Mar 28 2013

Why I Flip-Flopped on the Flipped Classroom

A Canadian educator reveals why she fell in — and out of — love with the flipped classroom model of instruction.

In July 2011, I wrote a blog post called "The Flip: Why I Love It — How I Use It." At the time, I argued that "the flip is only as good as the teacher who performs it," and that it's used successfully if done "in bite-sized chunks."

When I wrote that post, I ­imagined the flip as a stepping stone to a fully realized inquiry- or project-based learning environment.

Essentially, the flip reverses traditional teaching. Instead of ­lectures occurring in the classroom and ­assignments being done at home, the opposite occurs: Lectures are viewed at home by students, via videos or podcasts, and class time is devoted to assignments or projects based on this knowledge. It's unlike traditional homework in that students know we won't spend class time going over the content they've studied at home. Instead, we use that content as a springboard into deeper discussion and activities.

For the next six months, we used the flipped approach sparingly and successfully in my classroom in Canada's Prairie South School Division 210. For example, when studying genetics, I had my students watch a brief video on the basics of DNA, from home, and take notes on what they learned. The next day, they spent class time building models of the DNA double helix, based on the video they'd watched and the theory they'd studied the night before.

But less than a year and a half later, the flip was no longer part of my classroom. Although I didn't ­disagree with anything I'd written in the earlier post, I had found that the flip didn't produce the ­transformative learning experience I knew I wanted for my students.

Taking Control

Originally, I stumbled upon the idea of the flip while shifting my classroom to a learner-centered environment. It was one of many techniques we experimented with, but not the one that stuck for us.

Instead, we created a classroom that's best described as an inquiry- and project-based, technology-embedded one — one in which my students take responsibility for their own learning.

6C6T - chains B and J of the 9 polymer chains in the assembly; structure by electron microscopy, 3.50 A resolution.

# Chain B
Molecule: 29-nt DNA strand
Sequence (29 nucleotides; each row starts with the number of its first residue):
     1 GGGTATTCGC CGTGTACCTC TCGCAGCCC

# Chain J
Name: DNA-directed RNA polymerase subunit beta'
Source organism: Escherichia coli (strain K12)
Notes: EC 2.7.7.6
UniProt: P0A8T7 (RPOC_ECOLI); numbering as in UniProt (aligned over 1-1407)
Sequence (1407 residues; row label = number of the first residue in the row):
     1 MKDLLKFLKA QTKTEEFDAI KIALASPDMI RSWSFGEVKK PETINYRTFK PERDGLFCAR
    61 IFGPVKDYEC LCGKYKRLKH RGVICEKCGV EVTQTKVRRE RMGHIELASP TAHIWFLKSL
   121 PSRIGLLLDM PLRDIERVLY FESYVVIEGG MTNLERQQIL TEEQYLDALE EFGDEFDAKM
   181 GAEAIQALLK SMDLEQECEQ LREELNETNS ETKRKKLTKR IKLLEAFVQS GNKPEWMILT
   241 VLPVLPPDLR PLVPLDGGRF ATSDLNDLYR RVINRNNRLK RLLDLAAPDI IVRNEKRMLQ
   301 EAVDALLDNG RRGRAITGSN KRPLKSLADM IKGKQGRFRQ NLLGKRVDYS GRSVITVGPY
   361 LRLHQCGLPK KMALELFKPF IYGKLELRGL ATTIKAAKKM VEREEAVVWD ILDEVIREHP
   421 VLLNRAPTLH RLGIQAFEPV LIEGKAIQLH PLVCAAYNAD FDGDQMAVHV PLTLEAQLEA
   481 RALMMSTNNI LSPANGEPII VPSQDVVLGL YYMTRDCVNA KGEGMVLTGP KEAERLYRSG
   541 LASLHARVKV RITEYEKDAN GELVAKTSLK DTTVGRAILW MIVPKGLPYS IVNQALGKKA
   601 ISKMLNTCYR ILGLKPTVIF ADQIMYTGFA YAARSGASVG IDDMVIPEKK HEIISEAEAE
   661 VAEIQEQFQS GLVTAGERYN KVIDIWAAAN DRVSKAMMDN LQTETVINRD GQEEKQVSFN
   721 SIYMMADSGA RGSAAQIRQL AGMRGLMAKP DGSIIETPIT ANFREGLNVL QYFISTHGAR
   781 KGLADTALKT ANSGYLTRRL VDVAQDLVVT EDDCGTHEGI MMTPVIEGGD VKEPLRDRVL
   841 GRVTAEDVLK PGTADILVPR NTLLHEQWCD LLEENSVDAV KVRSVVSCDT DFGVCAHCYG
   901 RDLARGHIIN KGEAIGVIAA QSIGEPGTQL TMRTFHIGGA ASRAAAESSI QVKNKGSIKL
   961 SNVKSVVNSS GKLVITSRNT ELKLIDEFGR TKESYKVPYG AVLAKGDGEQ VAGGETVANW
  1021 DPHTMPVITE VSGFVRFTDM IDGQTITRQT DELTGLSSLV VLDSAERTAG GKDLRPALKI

As our classroom shifted from teacher- to student-centered, my students began to do the majority of their own research. Sometimes, this means they teach each other. Sometimes, they create a project around the knowledge they are ­acquiring. Sometimes, they create their own driving questions. Sometimes, they create their own units.

Ultimately, we have realized that three fundamental questions should drive the teaching and ­learning experience:

  1. What are you going to learn?
  2. How are you going to learn it?
  3. How are you going to show your learning?

As this new way of learning has played out over time, my students have found that they no longer need me to locate or create videos for them. They can find their own resources and direct their own learning.

My goal as a teacher is to help them become independent learners, to give their learning a purpose that is apparent to them (beyond simply passing the unit exam). I prompt them to reflect on their thinking and learning while sharing stories of my own journey as a learner. I help them develop skills, such as finding and evaluating sources and collaborating with their peers.

These days, I'm no longer an ­information-giver and gatekeeper. Rather, my aim essentially is to work myself out of a job by the time they graduate.


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